The Transforming Power of Yoga Nidra

Have you ever attended a yoga class that finished up with an awesome final relaxation pose making you feel totally at peace? If so, then you have experienced a form of Yoga Nidra.

Yoga Nidra is defined as “yogic sleep” but it’s really the state that hovers between wakefulness and sleep.

Richard Miller describes it wonderfully by saying, “In yoga nidra, we restore our body, senses, and mind to their natural function and awaken a seventh sense that allows us to feel no separation, that only sees wholeness, tranquility, and well-being.”

That sounds too good to be true and not that easy to attain, right?

But, it is. If you follow these five simple steps. Under the guidance of a teacher, you will be instructed to lie down in a comfortable position and avoid all distractions for 10 – 30 minutes (the longer, the more powerful the practice will be).

First, connect with the state of relaxation.

A good way to do this is to imagine a place where you feel safe and secure. Then let go. Truly surrender knowing you are under protection and can release fully.

Second, scan your body and follow your breath.

This is where the guidance comes in – either using a recorded passage or experiencing it in person with a qualified instructor.

Third, observe and welcome all emotions and thoughts.

It is inevitable that doubts, negativity and uncomfortableness will arise. Let those feelings enter and gently escort them outside your field of awareness. You aren’t that thought. In fact, you aren’t thought at all.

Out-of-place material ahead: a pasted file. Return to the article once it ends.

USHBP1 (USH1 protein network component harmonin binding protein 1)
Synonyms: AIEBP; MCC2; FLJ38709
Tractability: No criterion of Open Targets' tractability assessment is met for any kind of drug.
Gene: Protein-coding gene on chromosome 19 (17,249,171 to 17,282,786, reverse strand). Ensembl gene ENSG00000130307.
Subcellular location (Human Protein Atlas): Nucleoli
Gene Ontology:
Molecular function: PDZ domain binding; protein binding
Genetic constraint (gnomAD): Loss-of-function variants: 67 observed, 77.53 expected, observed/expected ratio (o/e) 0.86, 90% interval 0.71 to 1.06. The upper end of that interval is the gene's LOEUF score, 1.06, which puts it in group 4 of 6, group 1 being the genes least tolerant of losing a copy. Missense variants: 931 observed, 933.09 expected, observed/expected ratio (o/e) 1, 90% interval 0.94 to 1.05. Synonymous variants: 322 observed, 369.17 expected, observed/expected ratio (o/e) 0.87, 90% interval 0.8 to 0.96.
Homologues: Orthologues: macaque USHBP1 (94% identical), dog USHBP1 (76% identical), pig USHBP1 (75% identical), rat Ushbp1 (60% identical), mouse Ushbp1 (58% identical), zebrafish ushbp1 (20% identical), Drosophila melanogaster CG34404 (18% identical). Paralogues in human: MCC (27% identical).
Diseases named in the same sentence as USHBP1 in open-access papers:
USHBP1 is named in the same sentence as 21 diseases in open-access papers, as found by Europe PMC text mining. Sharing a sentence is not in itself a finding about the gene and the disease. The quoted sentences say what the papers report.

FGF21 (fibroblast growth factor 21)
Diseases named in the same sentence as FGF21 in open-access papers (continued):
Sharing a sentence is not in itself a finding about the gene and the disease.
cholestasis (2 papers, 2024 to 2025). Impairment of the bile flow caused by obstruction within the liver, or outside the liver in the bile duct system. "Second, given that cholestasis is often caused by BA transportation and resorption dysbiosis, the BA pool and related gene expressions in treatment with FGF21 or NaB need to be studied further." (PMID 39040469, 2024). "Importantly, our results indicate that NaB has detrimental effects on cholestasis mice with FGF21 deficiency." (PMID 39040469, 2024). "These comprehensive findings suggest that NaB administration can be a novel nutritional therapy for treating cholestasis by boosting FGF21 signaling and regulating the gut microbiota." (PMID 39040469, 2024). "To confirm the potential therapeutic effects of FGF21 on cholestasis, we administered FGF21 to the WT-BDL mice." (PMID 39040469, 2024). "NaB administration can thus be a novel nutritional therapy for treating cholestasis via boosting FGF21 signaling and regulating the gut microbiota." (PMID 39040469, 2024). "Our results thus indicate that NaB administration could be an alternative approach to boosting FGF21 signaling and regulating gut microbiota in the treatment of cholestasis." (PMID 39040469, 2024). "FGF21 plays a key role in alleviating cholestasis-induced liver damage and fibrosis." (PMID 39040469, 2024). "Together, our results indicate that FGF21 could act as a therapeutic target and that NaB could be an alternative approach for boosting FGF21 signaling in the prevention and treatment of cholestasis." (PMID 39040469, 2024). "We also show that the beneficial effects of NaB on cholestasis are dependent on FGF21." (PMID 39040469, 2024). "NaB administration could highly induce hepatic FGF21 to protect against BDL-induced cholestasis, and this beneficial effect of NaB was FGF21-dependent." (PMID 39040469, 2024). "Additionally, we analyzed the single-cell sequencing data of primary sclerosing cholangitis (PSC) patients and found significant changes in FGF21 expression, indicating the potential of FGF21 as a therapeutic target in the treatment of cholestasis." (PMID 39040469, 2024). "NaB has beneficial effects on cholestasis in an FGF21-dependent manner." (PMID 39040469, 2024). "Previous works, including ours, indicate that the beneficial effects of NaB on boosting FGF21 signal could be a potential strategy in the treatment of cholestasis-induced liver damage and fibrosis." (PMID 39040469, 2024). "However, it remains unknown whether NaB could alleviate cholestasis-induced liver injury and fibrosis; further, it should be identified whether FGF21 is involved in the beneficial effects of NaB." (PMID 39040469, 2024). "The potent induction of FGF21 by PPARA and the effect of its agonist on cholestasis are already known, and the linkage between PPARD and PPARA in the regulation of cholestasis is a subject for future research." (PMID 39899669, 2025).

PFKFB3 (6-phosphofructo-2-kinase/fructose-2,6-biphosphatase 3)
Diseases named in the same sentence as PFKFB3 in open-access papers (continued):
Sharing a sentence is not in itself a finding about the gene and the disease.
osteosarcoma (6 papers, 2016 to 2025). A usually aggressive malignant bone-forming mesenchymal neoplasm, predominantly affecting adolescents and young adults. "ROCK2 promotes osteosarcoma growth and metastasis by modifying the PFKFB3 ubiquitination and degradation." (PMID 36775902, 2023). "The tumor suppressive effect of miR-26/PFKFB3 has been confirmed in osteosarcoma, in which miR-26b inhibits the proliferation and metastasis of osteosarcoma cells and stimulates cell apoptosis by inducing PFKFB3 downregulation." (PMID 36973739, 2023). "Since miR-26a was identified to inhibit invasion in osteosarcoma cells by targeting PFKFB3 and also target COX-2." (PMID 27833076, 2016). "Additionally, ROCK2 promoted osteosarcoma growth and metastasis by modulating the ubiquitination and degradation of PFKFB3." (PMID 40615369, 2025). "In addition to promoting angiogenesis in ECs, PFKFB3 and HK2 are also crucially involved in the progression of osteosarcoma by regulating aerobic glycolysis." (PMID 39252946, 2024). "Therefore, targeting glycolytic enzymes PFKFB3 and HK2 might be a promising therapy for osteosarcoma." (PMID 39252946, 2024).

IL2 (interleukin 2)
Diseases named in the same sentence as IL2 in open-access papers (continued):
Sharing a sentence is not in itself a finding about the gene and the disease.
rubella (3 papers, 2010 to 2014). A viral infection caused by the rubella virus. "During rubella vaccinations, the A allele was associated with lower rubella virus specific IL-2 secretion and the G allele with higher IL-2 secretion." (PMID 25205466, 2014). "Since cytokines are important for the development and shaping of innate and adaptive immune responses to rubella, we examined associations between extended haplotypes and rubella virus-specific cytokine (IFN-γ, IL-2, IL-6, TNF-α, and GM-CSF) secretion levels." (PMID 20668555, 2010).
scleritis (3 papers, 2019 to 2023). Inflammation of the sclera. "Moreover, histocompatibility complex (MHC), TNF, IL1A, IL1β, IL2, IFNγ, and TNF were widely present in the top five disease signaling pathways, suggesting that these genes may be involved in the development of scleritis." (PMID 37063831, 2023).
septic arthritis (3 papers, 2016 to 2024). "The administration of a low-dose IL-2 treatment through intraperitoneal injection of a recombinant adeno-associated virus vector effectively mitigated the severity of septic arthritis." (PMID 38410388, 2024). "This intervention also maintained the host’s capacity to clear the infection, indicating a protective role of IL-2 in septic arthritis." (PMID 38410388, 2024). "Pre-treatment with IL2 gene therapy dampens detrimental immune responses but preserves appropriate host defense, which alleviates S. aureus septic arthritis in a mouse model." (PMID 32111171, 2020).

Fourth, welcome yourself home.

Imagine you are a special guest that you have been yearning to see. Witness your authentic self step through the doorway – everything as you are without reacting or judging. See your true state of being. This is what it’s all about – connecting with your essential nature – the unification of the self and the Self – your oneness.

I love this poem by Derek Walcott. It offers the perfect perspective.

Love After Love

The time will come 
when, with elation 
you will greet yourself arriving 
at your own door, in your own mirror 
and each will smile at the other’s welcome, 

and say, sit here. Eat. 
You will love again the stranger who was your self.
Give wine. Give bread. Give back your heart 
to itself, to the stranger who has loved you 

all your life, whom you ignored 
for another, who knows you by heart. 
Take down the love letters from the bookshelf, 

the photographs, the desperate notes, 
peel your own image from the mirror. 
Sit. Feast on your life. – Derek Walcott

Fifth, show some gratitude and reflect on the practice.

Without rushing up and moving on, take a moment or two to consider the effect of this practice on your well-being. Thank yourself for honoring you.

Namasté (the light within me, salutes the light within you), Kim. 🕉

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